It didnt take long or much to start me sliding down the slippery slope. I had to go from inside to outside and back in again to see a patient and doing this really hit me. The change in temperature felt like fire in my chest. Walking back to my unit it felt like someone was tying a belt around my chest and not letting any air out. By the time I got back I knew I needed to go home but I didnt want to admit it. I found my charge nurse and told her. I don’t think I needed to tell her I was not well as her reaction was to take me into a treatment room for me to have a neb. I struggled to put it together but didnt want to show how much I was not managing. My charge nurse was great. She asked if I needed to go to A and E at which point I said yes. No sooner had I said yes, I was in a wheelchair and on the move to A and E. We flew through the corridors of the hospital. I don’t remember it at all really. The next thing I was there in triage having obs done. From here on everything moved so quick. I was hoisted up onto a trolley and taken through to the Resus room with a consultant and reg who looked after me. My anticipatory care plan came into its own as I didnt need to say much and all the information the Drs needed was there. I was in Resus for quite a while before I was stabilised and brought back into the main bit of A and E. The Drs were all fantastic. I needed a lot of IV medication this time. IV aminophylline was started in A and E. For me we normally wait a bit and see if lots of nebs etc can get on top of it because of the issues with my heart but the Dr’s decided to start it. I was glad as I was getting very tired and felt like I had no energy to fight anymore. I was moved through to a monitored bed in the assessment unit after that to wait to be seen by Respiratory and a bed in the Resp Ward.

The whole A and E experience was really weird for me. In fact the whole attack was. I don’t know how to feel about it. It was a number of firsts for me. It was the first A and E visit using my anticipatory care plan which worked well so thats good. This time was the first in a very long time I have ever had anyone with me in A and E. I often find it difficult to have people around me because I see how scared they can get and the fear I see in them makes me scared which ends up being a bit of a vicsious circle. I did like having someone with me. It was a comfort when getting stabbed and poked and all sorts to have someone there to distract you and take your mind off it. The other thing about this attack is that it was the first really serious attack I have had at work in front of my colleagues. I have had days where Im chesty and not great but never had a full blown asthma attack in front of any of them. They are all nurses so will have seen people with breathing difficulties but when it is your colleague it is a bit different. Part of my anxiety about this is that sometimes when I have an attack due to being short of breath and oxygen etc I can do and say stupid things (for example I once tried to squeeze through the cot sides of the bed cause I thought this was the way to get out of bed!!). You can do and say stupid things in front of family but work mates is a bit different.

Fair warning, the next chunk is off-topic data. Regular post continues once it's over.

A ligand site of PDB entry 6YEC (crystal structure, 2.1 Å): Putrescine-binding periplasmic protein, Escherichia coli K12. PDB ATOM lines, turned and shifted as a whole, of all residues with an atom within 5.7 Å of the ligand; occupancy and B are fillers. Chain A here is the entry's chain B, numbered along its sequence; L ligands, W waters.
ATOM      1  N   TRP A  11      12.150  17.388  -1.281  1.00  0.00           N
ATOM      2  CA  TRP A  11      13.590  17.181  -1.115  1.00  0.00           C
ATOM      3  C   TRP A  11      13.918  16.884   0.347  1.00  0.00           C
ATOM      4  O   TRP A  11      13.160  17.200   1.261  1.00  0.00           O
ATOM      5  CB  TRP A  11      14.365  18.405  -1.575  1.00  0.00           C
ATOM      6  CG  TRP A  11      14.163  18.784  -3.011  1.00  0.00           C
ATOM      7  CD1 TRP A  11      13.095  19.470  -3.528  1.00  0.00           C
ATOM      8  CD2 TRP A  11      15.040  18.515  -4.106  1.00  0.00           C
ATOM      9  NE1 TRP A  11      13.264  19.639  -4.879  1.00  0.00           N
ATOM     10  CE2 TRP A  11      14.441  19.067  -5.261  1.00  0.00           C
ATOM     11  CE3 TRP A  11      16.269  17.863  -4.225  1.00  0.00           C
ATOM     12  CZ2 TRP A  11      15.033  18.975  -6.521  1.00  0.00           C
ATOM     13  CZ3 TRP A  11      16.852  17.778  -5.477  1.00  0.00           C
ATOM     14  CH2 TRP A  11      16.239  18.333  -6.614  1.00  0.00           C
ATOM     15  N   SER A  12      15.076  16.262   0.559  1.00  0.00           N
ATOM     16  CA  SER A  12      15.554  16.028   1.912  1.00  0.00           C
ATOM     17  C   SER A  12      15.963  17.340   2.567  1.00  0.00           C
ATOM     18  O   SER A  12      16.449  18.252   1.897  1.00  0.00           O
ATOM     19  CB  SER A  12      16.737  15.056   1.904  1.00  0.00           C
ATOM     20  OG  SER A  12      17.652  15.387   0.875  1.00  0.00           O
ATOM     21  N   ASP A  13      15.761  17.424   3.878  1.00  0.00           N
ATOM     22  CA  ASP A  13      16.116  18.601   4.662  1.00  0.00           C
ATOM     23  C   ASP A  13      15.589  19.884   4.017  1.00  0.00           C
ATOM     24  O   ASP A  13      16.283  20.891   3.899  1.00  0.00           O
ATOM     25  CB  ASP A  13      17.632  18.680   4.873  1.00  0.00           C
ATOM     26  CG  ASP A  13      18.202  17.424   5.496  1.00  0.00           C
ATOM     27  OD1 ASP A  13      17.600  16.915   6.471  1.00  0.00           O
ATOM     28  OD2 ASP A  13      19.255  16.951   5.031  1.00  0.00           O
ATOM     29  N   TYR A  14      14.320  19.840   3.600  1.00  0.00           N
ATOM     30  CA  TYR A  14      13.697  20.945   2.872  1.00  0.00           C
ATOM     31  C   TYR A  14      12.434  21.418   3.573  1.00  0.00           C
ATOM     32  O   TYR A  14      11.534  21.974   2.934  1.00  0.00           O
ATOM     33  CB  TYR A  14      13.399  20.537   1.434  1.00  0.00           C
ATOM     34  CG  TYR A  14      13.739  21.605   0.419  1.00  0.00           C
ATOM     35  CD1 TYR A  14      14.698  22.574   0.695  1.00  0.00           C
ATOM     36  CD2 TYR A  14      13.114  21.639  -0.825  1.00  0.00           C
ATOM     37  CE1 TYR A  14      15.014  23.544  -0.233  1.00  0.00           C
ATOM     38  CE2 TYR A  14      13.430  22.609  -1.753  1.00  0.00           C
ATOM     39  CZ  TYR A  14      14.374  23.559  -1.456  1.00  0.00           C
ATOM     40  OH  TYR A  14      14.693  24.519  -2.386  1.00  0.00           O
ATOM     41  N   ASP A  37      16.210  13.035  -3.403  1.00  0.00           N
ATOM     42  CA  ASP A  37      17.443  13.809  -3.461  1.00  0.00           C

I shouldn’t be surprised that it has happened. I have done pretty well to avoid any major attacks in front of them until now but it has shaken me quite a bit. This whole admission has shaken me quite a lot of a few different levels. I will post about them once I have sorted my thoughts from the rest of the admission out. I have only processed the acute phase of the attack as so much happened.